Angel’s Landing Trail, Zion National Park

Ron Niebrugge Photos, Travel, Utah, Zion National Park 17 Comments

Angel’s Landing Trail, Zion National Park

Angel’s Landing Trail, Zion National Park, Utah.

When you first see the giant 1,500′ tall monolith of Angel’s Landing from the shuttle bus, you would think there is no way anyone except the most experienced rock climbers could stand on top.  It is hard to fathom the fact that there is a regular park service maintained trail to the top!  Now it isn’t exactly like any old trail, in fact they warn you on the bus that portions of the trail near the top are only 3 feet wide, with a 1,200′  vertical drop on one side, and an 800′ vertical drop on the other, with a chain railing down the middle!

The trail itself is 5 miles long, and climbs just over 1,500 vertical feet.  They say to allow 4 hours – you can certainly do it in less time, but with the amazing views up and down Zion Canyon, you aren’t going to want to rush. 

The first photo shows the bottom portion of the trail.  This winds up at a nice steady pace and is actually concrete much of the way, so traction isn’t a problem.  After this stretch you continue through a cool shaded canyon appropriately named Refrigerator Canyon.  Then comes Walter’s Wiggles.  Walter’s Wiggles is a narrow, steep stretch of tight switchbacks – someone told us there are 21 in all – I can’t count that high.  I have seen some neat photos of this stretch taken from a distant viewpoint.

 After Walter’s Wiggles you reach Scout’s Landing.  From Scout’s Landing you get a nice view of the Big Bend area of the valley floor.  This is the turnaround point for many hikers, as the next stretch is where the chains begin, and it’s not a place for someone with a fear of heights.  I must admit, my hands were pretty sweaty at times!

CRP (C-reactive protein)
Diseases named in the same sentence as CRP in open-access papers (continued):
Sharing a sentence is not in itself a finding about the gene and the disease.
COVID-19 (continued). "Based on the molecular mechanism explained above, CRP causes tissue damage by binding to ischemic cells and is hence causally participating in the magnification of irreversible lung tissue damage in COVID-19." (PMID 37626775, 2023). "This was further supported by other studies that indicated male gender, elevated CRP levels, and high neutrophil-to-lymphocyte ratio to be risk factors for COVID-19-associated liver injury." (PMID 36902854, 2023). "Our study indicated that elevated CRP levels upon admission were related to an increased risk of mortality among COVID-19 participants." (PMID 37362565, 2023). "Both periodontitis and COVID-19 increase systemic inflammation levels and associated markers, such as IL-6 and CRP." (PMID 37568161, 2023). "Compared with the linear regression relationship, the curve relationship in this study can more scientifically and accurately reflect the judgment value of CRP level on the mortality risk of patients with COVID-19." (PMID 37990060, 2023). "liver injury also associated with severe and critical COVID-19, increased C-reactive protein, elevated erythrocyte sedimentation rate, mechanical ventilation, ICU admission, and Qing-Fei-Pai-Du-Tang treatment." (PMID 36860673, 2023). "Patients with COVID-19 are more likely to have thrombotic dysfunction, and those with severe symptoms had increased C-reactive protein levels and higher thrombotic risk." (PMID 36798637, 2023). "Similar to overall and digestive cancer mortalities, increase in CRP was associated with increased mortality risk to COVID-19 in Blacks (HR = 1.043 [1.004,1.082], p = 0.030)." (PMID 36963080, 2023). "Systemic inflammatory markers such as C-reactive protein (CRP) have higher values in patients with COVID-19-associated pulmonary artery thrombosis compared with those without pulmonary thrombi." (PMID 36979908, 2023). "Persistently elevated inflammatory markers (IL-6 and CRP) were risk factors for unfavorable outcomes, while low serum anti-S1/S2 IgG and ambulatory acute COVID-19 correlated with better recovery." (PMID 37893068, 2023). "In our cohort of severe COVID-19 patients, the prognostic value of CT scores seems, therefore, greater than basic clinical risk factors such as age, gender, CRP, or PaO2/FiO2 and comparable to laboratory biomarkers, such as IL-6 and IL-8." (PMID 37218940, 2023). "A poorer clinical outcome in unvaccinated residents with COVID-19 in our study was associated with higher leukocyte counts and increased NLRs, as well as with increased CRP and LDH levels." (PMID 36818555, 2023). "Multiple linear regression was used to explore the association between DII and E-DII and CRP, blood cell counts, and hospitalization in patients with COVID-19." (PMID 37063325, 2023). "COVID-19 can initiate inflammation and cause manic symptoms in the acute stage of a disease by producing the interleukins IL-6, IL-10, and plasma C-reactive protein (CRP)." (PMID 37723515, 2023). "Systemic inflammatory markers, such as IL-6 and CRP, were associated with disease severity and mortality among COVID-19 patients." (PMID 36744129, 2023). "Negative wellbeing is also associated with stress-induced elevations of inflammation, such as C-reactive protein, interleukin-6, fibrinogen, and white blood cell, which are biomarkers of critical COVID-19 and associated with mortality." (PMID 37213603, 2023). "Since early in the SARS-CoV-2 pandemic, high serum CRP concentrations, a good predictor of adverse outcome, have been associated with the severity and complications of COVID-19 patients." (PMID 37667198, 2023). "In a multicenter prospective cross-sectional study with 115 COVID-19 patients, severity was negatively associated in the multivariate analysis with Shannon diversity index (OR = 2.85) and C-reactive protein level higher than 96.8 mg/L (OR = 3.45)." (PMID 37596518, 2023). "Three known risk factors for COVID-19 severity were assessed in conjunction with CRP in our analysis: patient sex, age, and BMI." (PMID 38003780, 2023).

Angel’s Landing Trail, Zion National Park

I know this photo is kind of small, but if you look close you can see a bus on the road way down in the valley floor.  This is one of the chain railing sections.  The drop to the left is almost as steep. 

Angel’s Landing Trail, Zion National Park

This is the final climb to the top along the ridge – these visitors are descending.  You don’t want to trip!  The middle photo was captured about halfway across this spine, the first photo was from far below to the left. 

I noticed the steal chain didn’t have a bit of rust on it – I’m sure it stays nice and polished – very few people were letting go!

My plan was to photograph the full moon rising at sunset from the top of Angel’s Landing, but I decided this wasn’t the kind of trail I wanted to descend in the dark with a little head-lamp.  So that is why yesterday’s moon-lit photo post was from a location safely in the floor of the valley.

No question if you visit Zion this should be high on the list of things to do – maybe second only to a hike in the Zion Narrows.  The trail is a lot of fun, and the views are amazing.  Two thumbs up to the Park Service for even building and maintaining a trail like this.

NOTE FROM JANINE:  The last 1/2 mile of this trail is crazy and should only be attempted by those who are insane!!  I tried to make it past Scout’s Landing but didn’t make it very far before my legs were shaking, I knew what would happen next so before I froze up I turned around and waited for Ron at Scout’s Landing.  And we began this hike with the intention of coming down in the dark…glad Ron thought better of it!   I hope to try again before we leave but after looking at Ron’s pictures I’m not sure this  is a place for me, I’ll give it another go though.